For instance, Christian leaders could designate Sunday, March 26 -- the day before the UN sessions begin -- as a day to lift up this important peace work. This date midway through Lent seems appropriate for talking about the need to make a change, while there's still time.

Woodcut print by Sadao Watanabe
I've checked the lectionary for the day. It includes John 9:1-41. ("One thing I do know, that though I was blind, now I see.")  A fitting text . . . .

So . . . Preach it! Let the bells ring out!

Related posts . . . 

Ring Them Bells for Nuclear Disarmament in 2015

Nuclear Disarmament: Are the Churches the Key?

#NOwar Music: Sometimes you hear it in church

Key resources . . . 

Network of Christian Peace Organizations (NCPO) Nuclear Weapon Ban Briefing 2017

Nuclear Disarmament: The Time is Now (A Resolution Adopted by the General Assembly of the National Council of the Churches of Christ in the USA and Church World Service) 

World Council of Churches pushes for a prohibition on nuclear weapons

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Monday, February 13, 2017


Several groups worked together on Monday in Berkeley to lift up the names and stories of people who have suffered from police violence and other forms of systemic racism in the US. The vigil by members of Berkeley Organizing Congregations for Action (BOCA), Justice 4 Kayla Moore, and Berkeley Copwatch was titled "Remember Our Names Black History Month Prayer Vigil" - and took place for five hours between noon and 5:00 p.m. in the Martin Luther King Jr. Civic Center Park, facing Berkeley City Hall and the headquarters of the Berkeley Police Department.

Members of St. John's Presbyterian Church share names and stories.
(Photo: Mark Coplan)

February 13 is the anniversary of the murder of transgender African American woman Kayla Moore by the Berkeley Police Department 4 years ago. (See SAY HER NAME: Kayla Moore and the Struggle for Justice)

"Remember Our Names Black History Month Prayer Vigil"
(Photo: Mark Coplan)
The photo at right shows the backdrop for the event: the Justice for Kayla Moore banner at left, images of victims of killings by police at right, and artwork by event founder (and BOCA executive director) Rev. Daniel Buford on the raised central area. Rev. Buford is at center, wearing the beret. Kayla Moore's sister, Maria Moore, stands at the far right.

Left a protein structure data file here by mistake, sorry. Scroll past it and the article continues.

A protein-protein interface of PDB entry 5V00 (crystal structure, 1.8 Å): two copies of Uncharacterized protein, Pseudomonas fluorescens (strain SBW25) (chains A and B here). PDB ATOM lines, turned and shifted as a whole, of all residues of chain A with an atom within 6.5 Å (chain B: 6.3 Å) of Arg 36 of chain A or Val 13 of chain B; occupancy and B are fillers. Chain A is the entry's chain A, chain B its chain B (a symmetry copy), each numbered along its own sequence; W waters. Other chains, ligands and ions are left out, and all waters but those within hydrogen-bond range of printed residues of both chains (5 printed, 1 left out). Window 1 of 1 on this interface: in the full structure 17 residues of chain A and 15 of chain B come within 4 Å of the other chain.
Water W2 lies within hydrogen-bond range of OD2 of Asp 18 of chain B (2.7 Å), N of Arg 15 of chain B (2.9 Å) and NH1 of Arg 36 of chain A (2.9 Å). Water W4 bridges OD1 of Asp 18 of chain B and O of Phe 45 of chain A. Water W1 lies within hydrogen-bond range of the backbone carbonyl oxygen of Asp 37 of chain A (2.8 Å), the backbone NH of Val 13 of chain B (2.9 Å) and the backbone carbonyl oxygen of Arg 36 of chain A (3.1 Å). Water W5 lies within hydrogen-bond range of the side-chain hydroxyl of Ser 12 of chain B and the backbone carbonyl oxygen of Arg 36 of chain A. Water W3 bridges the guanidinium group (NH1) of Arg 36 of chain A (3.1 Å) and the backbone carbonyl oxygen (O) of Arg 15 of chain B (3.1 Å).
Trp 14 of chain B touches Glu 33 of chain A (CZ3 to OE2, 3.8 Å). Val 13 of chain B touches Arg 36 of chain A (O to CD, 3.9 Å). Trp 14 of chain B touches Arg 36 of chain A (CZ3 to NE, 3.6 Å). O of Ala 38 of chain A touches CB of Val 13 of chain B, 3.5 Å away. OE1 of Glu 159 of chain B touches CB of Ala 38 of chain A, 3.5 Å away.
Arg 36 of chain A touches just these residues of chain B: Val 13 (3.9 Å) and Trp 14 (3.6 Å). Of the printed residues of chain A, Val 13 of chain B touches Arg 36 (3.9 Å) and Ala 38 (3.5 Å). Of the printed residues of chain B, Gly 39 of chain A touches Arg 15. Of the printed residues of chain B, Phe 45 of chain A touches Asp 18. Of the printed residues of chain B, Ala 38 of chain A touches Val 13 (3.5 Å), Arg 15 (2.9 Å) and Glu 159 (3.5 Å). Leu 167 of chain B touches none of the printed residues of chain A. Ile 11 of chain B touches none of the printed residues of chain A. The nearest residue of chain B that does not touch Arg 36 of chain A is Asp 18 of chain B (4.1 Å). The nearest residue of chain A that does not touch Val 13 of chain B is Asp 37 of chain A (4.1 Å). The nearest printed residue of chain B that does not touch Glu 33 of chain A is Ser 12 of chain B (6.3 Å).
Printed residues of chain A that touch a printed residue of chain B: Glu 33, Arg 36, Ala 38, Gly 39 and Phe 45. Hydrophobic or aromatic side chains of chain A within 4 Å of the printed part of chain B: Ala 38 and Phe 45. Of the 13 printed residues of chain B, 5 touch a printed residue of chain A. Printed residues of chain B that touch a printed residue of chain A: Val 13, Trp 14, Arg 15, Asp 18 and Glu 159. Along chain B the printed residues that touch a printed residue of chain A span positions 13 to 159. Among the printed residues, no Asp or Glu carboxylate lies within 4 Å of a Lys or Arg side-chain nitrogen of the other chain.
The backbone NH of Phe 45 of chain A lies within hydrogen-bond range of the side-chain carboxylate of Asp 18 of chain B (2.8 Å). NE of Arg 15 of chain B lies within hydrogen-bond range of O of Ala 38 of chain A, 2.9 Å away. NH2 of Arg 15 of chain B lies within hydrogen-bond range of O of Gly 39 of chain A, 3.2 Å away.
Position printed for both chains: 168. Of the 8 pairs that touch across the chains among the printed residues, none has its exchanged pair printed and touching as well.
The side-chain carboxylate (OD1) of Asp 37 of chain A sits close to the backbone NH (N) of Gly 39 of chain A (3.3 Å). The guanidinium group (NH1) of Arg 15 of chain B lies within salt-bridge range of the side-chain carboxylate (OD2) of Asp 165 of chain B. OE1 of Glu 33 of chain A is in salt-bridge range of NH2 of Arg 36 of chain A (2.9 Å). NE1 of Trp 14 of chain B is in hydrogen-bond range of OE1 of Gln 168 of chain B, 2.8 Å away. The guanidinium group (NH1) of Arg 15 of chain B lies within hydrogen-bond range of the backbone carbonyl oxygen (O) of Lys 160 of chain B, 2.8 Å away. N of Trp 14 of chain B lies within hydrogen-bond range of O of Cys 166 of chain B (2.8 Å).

Many people gave testimony about the violence being carried out by representatives of the state all across this country, and particularly against people of color. Dozens of accounts, from research compiled by Rev. Buford, were read and discussed. People shared stories of violence and killings and other injustice that they had been subjected to, or that had affected their friends or families or other members of their communities.

Many people from the congregation I attend, University Lutheran Church (ULC), participated in the vigil. We at ULC have made an intentional commitment to anti-racism work, joining in solidarity with other justice activists in our city, our state, and nationally.

For my own part, I used my time at the microphone during the vigil to lift up the names of some people I have known and/or learned about through my work in Chicago before coming to Berkeley.

I talked about Flint Farmer, who was shot in the back by Chicago police and killed, as he lay face down on the ground. (See: We need to get the police off the streets of Chicago. QED. ) And I talked about Flint's father, Emmett, who I has become a tireless campaigner for justice on behalf of all people subjected to police violence. I said that each time I see the way Maria Moore has devoted herself to activism in response to what happen to her sister, Kayla, I always think of Emmett Farmer.

"Remember Our Names Black History Month Prayer Vigil"
(Photo: Mark Coplan)
I talked about Rekia Boyd, who was shot in the head by an off-duty Chicago police officer. (See: Chicago Vocabulary Lesson: "Overcharging" and "Undercharging") I talked about how people in Chicago made a commitment to #SayHerName, so that everyone would know Rekia's story. I talked about how the systemic injustice included not just the police, but the also the district attorney's office that failed to hold the police accountable. And I talked about how the people of Chicago voted states attorney Anita Alvarez out of office for her failures in cases like that of Rekia Boyd.

I talked about people who had suffered from police torture in Chicago -- people like Darrell Cannon and Mark Clements. I talked about seeing Mark show up to speak at protest after protest after protest against police crimes. If Mark -- freed after spending 28 years imprisoned on trumped-up charges -- can find the energy and courage to keep showing up to be an advocate for others, what's stopping the rest of us?

In the course of the afternoon, we lifted up the names of stories of people from dozens of places around the country. Systemic violence against people of color is not just a Bay Area thing, it's not just a Chicago thing, it's happening everywhere. (Flashback: National Forum on Police Crimes, May 2014)

A full album of photographs from the event is available on Flickr.


CHICAGO: Accountability ... Police AND City Council
Chicago Justice: Connecting the Dots